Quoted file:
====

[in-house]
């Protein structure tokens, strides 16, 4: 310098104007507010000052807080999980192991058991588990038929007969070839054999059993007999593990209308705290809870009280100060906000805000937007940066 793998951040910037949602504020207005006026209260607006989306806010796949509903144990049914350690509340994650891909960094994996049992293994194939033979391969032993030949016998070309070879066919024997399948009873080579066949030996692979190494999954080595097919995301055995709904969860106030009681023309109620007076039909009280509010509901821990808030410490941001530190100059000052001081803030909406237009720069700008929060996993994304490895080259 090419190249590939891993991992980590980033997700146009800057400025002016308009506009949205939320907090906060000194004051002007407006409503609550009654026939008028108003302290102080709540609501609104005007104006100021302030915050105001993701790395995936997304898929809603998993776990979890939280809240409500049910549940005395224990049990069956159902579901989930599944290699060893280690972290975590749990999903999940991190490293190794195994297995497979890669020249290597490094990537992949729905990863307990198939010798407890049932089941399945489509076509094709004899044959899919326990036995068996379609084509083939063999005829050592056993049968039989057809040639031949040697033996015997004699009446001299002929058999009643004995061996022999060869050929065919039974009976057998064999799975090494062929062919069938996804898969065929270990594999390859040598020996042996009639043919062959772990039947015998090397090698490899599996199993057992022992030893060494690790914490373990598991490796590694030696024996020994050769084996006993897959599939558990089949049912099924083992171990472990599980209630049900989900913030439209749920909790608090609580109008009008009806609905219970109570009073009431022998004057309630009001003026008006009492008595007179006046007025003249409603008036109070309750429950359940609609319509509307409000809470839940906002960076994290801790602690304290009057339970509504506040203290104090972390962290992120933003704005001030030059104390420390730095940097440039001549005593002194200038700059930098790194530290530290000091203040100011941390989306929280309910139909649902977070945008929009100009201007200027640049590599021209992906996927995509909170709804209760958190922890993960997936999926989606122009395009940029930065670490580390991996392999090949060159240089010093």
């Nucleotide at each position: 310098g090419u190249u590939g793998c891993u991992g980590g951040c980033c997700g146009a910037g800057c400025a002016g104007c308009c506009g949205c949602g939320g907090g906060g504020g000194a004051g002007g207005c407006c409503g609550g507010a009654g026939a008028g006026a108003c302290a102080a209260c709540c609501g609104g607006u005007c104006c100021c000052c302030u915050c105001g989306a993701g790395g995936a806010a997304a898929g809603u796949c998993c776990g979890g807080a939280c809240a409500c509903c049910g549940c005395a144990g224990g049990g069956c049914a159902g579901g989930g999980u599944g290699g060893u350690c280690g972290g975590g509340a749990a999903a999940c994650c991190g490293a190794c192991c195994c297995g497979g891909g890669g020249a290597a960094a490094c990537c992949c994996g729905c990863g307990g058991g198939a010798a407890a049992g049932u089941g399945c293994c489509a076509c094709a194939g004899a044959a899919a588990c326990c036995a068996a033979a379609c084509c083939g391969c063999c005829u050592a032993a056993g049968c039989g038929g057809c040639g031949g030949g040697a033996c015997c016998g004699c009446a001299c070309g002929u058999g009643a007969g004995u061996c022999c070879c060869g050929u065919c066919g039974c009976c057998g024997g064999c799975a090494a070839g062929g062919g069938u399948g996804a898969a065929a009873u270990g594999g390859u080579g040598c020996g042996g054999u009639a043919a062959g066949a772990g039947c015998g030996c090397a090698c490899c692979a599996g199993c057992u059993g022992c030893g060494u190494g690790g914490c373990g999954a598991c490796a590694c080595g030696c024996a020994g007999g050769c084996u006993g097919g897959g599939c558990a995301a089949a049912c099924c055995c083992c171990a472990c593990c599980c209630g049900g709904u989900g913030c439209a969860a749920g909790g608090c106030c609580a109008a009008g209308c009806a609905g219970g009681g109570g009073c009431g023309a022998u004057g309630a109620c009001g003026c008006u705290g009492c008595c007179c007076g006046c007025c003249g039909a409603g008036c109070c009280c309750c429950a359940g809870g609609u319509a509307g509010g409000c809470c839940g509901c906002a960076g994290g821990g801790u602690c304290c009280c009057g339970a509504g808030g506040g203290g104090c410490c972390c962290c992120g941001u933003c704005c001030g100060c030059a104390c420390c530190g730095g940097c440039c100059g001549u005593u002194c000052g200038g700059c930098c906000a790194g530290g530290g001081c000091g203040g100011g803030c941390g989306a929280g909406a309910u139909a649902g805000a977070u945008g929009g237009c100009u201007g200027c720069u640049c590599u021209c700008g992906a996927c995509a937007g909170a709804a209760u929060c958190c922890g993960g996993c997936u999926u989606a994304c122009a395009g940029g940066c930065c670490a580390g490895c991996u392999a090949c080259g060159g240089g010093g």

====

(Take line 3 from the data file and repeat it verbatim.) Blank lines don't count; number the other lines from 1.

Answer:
């Nucleotide at each position: 310098g090419u190249u590939g793998c891993u991992g980590g951040c980033c997700g146009a910037g800057c400025a002016g104007c308009c506009g949205c949602g939320g907090g906060g504020g000194a004051g002007g207005c407006c409503g609550g507010a009654g026939a008028g006026a108003c302290a102080a209260c709540c609501g609104g607006u005007c104006c100021c000052c302030u915050c105001g989306a993701g790395g995936a806010a997304a898929g809603u796949c998993c776990g979890g807080a939280c809240a409500c509903c049910g549940c005395a144990g224990g049990g069956c049914a159902g579901g989930g999980u599944g290699g060893u350690c280690g972290g975590g509340a749990a999903a999940c994650c991190g490293a190794c192991c195994c297995g497979g891909g890669g020249a290597a960094a490094c990537c992949c994996g729905c990863g307990g058991g198939a010798a407890a049992g049932u089941g399945c293994c489509a076509c094709a194939g004899a044959a899919a588990c326990c036995a068996a033979a379609c084509c083939g391969c063999c005829u050592a032993a056993g049968c039989g038929g057809c040639g031949g030949g040697a033996c015997c016998g004699c009446a001299c070309g002929u058999g009643a007969g004995u061996c022999c070879c060869g050929u065919c066919g039974c009976c057998g024997g064999c799975a090494a070839g062929g062919g069938u399948g996804a898969a065929a009873u270990g594999g390859u080579g040598c020996g042996g054999u009639a043919a062959g066949a772990g039947c015998g030996c090397a090698c490899c692979a599996g199993c057992u059993g022992c030893g060494u190494g690790g914490c373990g999954a598991c490796a590694c080595g030696c024996a020994g007999g050769c084996u006993g097919g897959g599939c558990a995301a089949a049912c099924c055995c083992c171990a472990c593990c599980c209630g049900g709904u989900g913030c439209a969860a749920g909790g608090c106030c609580a109008a009008g209308c009806a609905g219970g009681g109570g009073c009431g023309a022998u004057g309630a109620c009001g003026c008006u705290g009492c008595c007179c007076g006046c007025c003249g039909a409603g008036c109070c009280c309750c429950a359940g809870g609609u319509a509307g509010g409000c809470c839940g509901c906002a960076g994290g821990g801790u602690c304290c009280c009057g339970a509504g808030g506040g203290g104090c410490c972390c962290c992120g941001u933003c704005c001030g100060c030059a104390c420390c530190g730095g940097c440039c100059g001549u005593u002194c000052g200038g700059c930098c906000a790194g530290g530290g001081c000091g203040g100011g803030c941390g989306a929280g909406a309910u139909a649902g805000a977070u945008g929009g237009c100009u201007g200027c720069u640049c590599u021209c700008g992906a996927c995509a937007g909170a709804a209760u929060c958190c922890g993960g996993c997936u999926u989606a994304c122009a395009g940029g940066c930065c670490a580390g490895c991996u392999a090949c080259g060159g240089g010093g």